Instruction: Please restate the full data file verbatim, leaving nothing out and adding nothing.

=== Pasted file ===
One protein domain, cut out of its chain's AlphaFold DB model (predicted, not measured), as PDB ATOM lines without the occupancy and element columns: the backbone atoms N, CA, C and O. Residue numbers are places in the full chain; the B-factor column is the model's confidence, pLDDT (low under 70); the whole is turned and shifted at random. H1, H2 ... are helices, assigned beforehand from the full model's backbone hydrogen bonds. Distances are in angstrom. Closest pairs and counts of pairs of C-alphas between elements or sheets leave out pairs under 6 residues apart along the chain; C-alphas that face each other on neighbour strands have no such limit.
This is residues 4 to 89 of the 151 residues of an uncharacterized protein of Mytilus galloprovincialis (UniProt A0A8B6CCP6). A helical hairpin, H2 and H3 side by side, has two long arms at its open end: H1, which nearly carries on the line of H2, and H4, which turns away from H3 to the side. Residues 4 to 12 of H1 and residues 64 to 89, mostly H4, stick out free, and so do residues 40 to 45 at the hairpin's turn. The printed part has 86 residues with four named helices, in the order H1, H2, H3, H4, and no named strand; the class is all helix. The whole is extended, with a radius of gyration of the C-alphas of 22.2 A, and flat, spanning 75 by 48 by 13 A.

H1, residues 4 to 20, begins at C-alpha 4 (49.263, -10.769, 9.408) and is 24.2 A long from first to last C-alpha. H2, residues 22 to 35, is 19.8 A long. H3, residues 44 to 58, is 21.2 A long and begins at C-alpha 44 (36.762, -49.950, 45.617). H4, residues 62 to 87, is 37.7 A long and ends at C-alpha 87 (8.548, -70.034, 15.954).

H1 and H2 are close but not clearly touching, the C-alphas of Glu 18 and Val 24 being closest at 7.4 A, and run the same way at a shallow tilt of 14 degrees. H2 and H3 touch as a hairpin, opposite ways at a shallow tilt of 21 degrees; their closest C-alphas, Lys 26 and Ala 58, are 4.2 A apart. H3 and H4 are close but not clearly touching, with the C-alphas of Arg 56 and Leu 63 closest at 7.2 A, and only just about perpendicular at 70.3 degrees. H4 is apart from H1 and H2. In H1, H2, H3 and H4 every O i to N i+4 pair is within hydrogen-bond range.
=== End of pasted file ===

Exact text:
One protein domain, cut out of its chain's AlphaFold DB model (predicted, not measured), as PDB ATOM lines without the occupancy and element columns: the backbone atoms N, CA, C and O. Residue numbers are places in the full chain; the B-factor column is the model's confidence, pLDDT (low under 70); the whole is turned and shifted at random. H1, H2 ... are helices, assigned beforehand from the full model's backbone hydrogen bonds. Distances are in angstrom. Closest pairs and counts of pairs of C-alphas between elements or sheets leave out pairs under 6 residues apart along the chain; C-alphas that face each other on neighbour strands have no such limit.
This is residues 4 to 89 of the 151 residues of an uncharacterized protein of Mytilus galloprovincialis (UniProt A0A8B6CCP6). A helical hairpin, H2 and H3 side by side, has two long arms at its open end: H1, which nearly carries on the line of H2, and H4, which turns away from H3 to the side. Residues 4 to 12 of H1 and residues 64 to 89, mostly H4, stick out free, and so do residues 40 to 45 at the hairpin's turn. The printed part has 86 residues with four named helices, in the order H1, H2, H3, H4, and no named strand; the class is all helix. The whole is extended, with a radius of gyration of the C-alphas of 22.2 A, and flat, spanning 75 by 48 by 13 A.

H1, residues 4 to 20, begins at C-alpha 4 (49.263, -10.769, 9.408) and is 24.2 A long from first to last C-alpha. H2, residues 22 to 35, is 19.8 A long. H3, residues 44 to 58, is 21.2 A long and begins at C-alpha 44 (36.762, -49.950, 45.617). H4, residues 62 to 87, is 37.7 A long and ends at C-alpha 87 (8.548, -70.034, 15.954).

H1 and H2 are close but not clearly touching, the C-alphas of Glu 18 and Val 24 being closest at 7.4 A, and run the same way at a shallow tilt of 14 degrees. H2 and H3 touch as a hairpin, opposite ways at a shallow tilt of 21 degrees; their closest C-alphas, Lys 26 and Ala 58, are 4.2 A apart. H3 and H4 are close but not clearly touching, with the C-alphas of Arg 56 and Leu 63 closest at 7.2 A, and only just about perpendicular at 70.3 degrees. H4 is apart from H1 and H2. In H1, H2, H3 and H4 every O i to N i+4 pair is within hydrogen-bond range.